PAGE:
Deteema Springs Wildlife Stories June 2022
Winter in Zimbabwe brings dry, cold nights and clear, warm days. In this area, summer rainfall prevails and we are starting to see the pans and waterholes dry up. This means wildlife must travel further and share the few water sources available with each other.
An Elephant in Musth
Close encounters are always a thrilling experience and this particular meeting with an elephant bull in musth was especially exciting. To start, we should explain the term musth. Musth is a biological change in male elephants. Seasonally, older males secrete a hormone called temporin, which affects the behaviour of the animal as testosterone increases. The bull elephant becomes aggressive and sexually charged.
On a game drive, our professional guide David spotted a large male approaching the open-air vehicle and explained to our guests the state of the elephant, emphasising that the process is a natural one and that they can expect a bit of a show. This, being the first time our guests were experiencing this behavioural phenomenon, was an exciting moment that clearly bought great joy to everyone on the scene.
Getting closer to the vehicle, tensions ran high and one could feel the nervous excitement as the elephant’s every move was scrutinised. The elephant shook his head and kicked dust in our direction but when he noted the stillness of the vehicle, he continued to move on disappearing silently into the distance.
A Moment of Panic
During our winter months, we see various wildlife sharing the scarce water available. Peace prevails and usually, the various species get their turn at the waterhole and move on without causing too much commotion.
But every now and then, predators need to be put in their place. A herd of elephants and a pride of lions were on their way to drink at a waterhole near Deteema Springs. Unaware of the pride of lions, the breeding herd of elephants headed towards the waterhole.
Catching the scent of the pride of lions, an attention-grabbing trumpet brought the herd together and they started towards the pride. This resulted in the pride retreating in our direction, running directly towards the vehicle for safety which stunningly exhilarated our guests.
Expect the unexpected in the African bushveld. Even though our guides are well versed in the behaviours and movements of the wildlife and the landscapes in which we roam, every sighting is unique and each game drive is full of opportunity and newfound excitement.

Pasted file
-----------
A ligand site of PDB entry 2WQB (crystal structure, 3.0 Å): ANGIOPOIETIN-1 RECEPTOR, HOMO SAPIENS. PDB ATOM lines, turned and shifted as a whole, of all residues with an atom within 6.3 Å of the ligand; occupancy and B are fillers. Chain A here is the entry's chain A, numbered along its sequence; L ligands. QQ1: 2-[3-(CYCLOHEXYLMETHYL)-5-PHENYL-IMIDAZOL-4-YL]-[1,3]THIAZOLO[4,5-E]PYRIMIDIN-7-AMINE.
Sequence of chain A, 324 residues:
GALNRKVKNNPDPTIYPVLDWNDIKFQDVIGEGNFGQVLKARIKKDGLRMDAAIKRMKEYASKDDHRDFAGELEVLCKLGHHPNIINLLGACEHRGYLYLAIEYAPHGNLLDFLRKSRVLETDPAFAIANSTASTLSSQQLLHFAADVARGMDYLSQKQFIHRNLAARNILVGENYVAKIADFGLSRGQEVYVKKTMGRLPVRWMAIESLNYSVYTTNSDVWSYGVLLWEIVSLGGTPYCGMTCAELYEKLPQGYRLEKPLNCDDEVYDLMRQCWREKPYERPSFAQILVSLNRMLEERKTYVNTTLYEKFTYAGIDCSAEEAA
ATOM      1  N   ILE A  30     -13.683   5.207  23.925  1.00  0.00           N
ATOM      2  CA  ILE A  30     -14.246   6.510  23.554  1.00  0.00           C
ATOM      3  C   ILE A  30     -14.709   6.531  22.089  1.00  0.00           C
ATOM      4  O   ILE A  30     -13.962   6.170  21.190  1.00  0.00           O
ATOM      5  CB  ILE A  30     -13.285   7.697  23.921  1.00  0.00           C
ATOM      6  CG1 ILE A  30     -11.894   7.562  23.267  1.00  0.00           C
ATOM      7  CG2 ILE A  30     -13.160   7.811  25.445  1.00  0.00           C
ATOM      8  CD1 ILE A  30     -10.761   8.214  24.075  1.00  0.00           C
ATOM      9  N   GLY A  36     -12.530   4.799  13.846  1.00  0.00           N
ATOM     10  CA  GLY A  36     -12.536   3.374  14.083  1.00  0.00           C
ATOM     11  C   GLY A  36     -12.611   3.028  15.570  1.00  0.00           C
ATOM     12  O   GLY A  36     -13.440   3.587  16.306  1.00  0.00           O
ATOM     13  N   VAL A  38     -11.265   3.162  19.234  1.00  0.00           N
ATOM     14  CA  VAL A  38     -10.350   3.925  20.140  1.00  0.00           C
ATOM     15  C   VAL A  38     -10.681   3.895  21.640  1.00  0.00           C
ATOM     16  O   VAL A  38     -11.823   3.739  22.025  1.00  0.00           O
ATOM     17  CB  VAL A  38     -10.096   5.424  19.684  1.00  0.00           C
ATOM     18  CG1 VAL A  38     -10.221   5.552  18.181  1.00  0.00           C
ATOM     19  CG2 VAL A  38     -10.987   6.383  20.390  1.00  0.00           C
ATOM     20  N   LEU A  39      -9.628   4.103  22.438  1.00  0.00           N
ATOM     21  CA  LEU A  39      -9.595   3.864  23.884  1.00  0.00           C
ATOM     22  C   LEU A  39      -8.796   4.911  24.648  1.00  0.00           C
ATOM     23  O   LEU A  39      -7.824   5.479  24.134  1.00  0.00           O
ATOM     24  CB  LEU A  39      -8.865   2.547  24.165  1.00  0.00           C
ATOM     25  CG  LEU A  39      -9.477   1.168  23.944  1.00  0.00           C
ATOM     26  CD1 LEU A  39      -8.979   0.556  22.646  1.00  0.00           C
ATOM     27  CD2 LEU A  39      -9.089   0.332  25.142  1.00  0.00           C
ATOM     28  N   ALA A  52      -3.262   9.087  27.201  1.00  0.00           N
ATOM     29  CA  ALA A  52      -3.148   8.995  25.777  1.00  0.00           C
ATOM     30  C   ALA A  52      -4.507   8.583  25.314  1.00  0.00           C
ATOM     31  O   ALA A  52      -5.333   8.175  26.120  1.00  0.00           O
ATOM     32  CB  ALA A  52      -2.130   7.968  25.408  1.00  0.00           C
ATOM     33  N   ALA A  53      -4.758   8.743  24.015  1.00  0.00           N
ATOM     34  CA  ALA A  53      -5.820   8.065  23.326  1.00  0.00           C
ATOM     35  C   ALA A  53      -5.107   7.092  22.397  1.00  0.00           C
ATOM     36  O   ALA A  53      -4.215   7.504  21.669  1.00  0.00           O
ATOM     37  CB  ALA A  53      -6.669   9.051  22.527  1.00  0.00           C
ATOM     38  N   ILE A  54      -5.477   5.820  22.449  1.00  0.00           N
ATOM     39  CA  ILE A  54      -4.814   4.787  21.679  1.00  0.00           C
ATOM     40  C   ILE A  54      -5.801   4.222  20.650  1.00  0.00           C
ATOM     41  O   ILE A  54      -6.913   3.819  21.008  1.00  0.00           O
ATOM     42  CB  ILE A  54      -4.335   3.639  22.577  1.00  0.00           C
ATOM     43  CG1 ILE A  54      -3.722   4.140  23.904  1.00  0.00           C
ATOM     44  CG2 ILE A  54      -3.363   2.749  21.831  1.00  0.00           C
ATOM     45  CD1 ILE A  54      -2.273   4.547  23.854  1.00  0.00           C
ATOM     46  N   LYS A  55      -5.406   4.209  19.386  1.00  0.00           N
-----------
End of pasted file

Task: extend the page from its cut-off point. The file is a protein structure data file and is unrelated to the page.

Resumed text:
On a recent morning drive, we found a pair of lions seemingly separated from the rest of the pride and while we had some time we stopped to watch them. After a few minutes, we realised that we had stumbled onto a mating pair.
Mating in lions is intense and a pair will mate every 15-20 minutes for a few days. A male’s barbed reproductive organ makes the process painful for the female and may result in irritable and aggressive behaviour.
Tracking wildlife is a specialised skill and our expert guides are trained to spot the smallest and most insignificant differences in the bushveld. Learning the language of the bush is imperative to giving our guests the best possible experience so we are overjoyed when a guest exhibits interest in learning the mastery of tracking.
During a morning walking safari, we identified and followed the tracks of a lion. Tracing the route the lion walked, we looked for other clues. As we reached the top of the hill, we noticed a few more tracks and identified them as the rest of the pride joining the lion on his route. Eventually one of our guests noted the tracks turning off the elephant path and into the thicket, which brought our adventure to an end.
A Rude Awakening
As pollinators of our precious plants, birds play vital roles in the African bushveld. Watching them hard at work is a relaxing pastime for us bird watchers and, for the smaller prey in the wild, their alarm calls warn of predators nearby.
A member of our resident pride of lions had been relaxing in front of one of our tents when a bachelor herd of impala entered the scene. The lioness saw the opportunity and readied herself for the chance to attack.
An alarm call from nearby francolins startled the impalas and off they ran, ruining the lioness’s chances of her next meal.
An exciting month made up of amazing close encounters and a multitude of wildlife sightings the excitement builds up, we cannot wait to see what the next month at Deteema Springs brings.
Until next time,
Guide, Deteema Springs